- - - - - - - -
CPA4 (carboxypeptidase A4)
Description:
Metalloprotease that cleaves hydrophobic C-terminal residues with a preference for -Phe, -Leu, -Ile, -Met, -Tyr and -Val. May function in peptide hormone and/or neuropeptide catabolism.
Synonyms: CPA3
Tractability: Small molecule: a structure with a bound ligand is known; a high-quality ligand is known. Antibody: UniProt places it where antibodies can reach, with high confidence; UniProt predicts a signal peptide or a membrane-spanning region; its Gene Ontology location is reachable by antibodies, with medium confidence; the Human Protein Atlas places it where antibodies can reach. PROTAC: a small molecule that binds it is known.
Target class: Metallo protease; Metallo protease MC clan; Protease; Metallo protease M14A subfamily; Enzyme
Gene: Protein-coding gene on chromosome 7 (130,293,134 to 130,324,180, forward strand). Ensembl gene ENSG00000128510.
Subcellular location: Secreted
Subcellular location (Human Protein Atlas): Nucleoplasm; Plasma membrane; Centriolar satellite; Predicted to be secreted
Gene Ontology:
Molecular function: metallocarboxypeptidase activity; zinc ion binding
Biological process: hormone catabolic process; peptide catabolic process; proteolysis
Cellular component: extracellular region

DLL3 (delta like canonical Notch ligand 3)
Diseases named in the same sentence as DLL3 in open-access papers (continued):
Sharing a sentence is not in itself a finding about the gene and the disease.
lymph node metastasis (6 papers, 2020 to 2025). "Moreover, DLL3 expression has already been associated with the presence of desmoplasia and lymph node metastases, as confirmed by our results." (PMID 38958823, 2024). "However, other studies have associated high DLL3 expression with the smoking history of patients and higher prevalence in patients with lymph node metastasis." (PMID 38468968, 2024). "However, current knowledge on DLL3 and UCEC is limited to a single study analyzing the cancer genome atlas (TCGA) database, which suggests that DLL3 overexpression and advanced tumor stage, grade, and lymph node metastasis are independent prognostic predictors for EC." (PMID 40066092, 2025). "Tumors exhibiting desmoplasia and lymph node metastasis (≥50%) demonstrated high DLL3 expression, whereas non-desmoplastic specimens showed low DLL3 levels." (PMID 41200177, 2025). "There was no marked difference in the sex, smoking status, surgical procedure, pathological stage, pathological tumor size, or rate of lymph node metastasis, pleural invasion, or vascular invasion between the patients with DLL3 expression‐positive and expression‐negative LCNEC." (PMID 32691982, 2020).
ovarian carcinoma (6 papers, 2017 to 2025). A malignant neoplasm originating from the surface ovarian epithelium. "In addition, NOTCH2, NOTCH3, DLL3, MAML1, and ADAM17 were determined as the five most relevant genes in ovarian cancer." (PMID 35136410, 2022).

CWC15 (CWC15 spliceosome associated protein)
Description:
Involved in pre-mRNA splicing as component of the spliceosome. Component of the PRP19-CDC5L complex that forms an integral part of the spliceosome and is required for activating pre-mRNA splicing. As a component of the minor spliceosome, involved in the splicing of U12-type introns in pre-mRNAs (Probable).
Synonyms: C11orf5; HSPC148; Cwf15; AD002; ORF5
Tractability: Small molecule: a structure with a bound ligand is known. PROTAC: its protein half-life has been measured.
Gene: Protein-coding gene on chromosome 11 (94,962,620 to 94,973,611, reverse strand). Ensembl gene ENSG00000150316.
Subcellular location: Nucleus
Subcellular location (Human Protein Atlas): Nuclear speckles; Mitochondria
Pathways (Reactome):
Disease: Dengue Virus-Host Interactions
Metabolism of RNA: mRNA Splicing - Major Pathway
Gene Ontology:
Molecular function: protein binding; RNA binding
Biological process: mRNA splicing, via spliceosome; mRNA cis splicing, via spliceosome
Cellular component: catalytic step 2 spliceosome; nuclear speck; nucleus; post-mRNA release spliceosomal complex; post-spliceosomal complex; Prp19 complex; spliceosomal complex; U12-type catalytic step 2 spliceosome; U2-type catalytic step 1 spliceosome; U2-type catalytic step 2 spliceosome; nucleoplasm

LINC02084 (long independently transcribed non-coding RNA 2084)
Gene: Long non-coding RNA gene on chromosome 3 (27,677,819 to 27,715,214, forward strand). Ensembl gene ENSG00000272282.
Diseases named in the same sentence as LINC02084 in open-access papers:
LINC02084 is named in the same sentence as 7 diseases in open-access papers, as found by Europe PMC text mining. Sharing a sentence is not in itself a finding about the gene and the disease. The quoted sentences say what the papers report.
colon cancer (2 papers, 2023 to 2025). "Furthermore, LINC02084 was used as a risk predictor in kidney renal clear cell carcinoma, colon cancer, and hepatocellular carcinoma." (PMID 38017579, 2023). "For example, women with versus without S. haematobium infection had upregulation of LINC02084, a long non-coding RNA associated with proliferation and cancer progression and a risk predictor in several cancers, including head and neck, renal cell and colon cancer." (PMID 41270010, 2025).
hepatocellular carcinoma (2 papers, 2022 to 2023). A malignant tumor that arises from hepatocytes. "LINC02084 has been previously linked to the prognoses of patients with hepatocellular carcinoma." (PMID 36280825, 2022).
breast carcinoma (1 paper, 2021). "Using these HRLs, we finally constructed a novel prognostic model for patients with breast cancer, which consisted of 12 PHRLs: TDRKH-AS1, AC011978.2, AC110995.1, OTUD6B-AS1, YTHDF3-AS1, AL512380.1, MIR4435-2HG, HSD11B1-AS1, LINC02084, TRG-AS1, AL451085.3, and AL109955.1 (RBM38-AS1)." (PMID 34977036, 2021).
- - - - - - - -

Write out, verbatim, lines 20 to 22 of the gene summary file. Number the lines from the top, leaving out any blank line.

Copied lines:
Description:
Involved in pre-mRNA splicing as component of the spliceosome. Component of the PRP19-CDC5L complex that forms an integral part of the spliceosome and is required for activating pre-mRNA splicing. As a component of the minor spliceosome, involved in the splicing of U12-type introns in pre-mRNAs (Probable).
Synonyms: C11orf5; HSPC148; Cwf15; AD002; ORF5